• The blunder follows another problem of a biology exam paper that contained such bad diagrams that pupils were pressed to understand what they were supposed to answer.
  • The Berea police were pressed to handle such a large crowd and the Ohio National Guard was brought in to assist.
4 [with object] Weightlifting Raise (a specified weight) by lifting it to shoulder height and then gradually pushing it upwards above the head.
Example sentences
  • Perform the exercise as you normally would, except press the weight up as fast as you can and release the bar from your hands at the top.
  • Make sure your hips stay on the bench as you press the weight, but you can arch your back a little.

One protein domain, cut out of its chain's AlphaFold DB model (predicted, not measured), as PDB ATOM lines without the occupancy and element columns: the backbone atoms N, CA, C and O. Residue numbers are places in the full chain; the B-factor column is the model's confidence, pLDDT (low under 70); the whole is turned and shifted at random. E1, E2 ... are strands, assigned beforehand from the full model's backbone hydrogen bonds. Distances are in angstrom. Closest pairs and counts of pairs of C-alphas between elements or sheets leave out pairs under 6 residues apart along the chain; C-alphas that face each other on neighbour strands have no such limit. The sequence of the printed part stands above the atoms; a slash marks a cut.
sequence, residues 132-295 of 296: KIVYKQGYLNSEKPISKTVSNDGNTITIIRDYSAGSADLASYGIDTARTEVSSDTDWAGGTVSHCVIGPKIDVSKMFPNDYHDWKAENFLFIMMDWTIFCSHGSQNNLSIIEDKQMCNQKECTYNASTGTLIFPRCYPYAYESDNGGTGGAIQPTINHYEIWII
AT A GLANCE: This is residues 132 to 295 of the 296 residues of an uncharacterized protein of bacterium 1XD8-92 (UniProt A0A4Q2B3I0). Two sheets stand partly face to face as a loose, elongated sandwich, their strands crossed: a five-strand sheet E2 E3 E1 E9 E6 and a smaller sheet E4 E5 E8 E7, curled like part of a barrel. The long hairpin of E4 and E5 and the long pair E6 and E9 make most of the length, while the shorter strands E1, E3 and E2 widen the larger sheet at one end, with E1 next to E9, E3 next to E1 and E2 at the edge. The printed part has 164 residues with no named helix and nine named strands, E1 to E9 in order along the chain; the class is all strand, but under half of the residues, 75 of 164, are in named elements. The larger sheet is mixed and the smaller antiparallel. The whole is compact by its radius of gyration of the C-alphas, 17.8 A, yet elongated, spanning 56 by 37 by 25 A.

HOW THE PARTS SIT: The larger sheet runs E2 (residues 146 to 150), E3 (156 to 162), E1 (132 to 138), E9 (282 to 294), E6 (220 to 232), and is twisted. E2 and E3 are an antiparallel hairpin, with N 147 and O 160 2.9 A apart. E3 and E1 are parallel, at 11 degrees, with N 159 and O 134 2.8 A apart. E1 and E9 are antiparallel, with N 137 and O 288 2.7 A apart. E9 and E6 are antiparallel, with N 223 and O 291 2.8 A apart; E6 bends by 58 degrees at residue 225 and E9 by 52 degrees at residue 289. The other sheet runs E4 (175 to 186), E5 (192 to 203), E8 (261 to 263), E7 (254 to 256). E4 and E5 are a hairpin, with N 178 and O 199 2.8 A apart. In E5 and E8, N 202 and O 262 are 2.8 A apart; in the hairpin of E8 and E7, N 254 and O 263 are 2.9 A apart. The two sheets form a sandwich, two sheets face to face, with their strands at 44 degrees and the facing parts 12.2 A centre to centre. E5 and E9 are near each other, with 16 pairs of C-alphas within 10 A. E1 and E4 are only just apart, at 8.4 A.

• Gunter adjusts the seat so that he can press the weight directly out from mid-pec level.
5 [no object] Golf Try too hard to achieve distance with a shot, at the risk of inaccuracy.
Example sentences
  • This is not a good golf course to start pressing on.

noun

Back to top  
1A device for applying pressure to something in order to flatten or shape it or to extract juice or oil: a flower press a wine press
More example sentences
  • Whole clusters go into a press in which the juice is extracted and pumped into a big stainless steel tank.
  • Served on excellent baguettes and flattened in a sandwich press, a hoggie is a Mexican torta with an identity crisis.
  • One of the first applications of the screw was in presses for the extraction of oil from olives and juice from grapes.
1.1A machine that applies pressure to a workpiece by means of a tool, in order to punch shapes.
Example sentences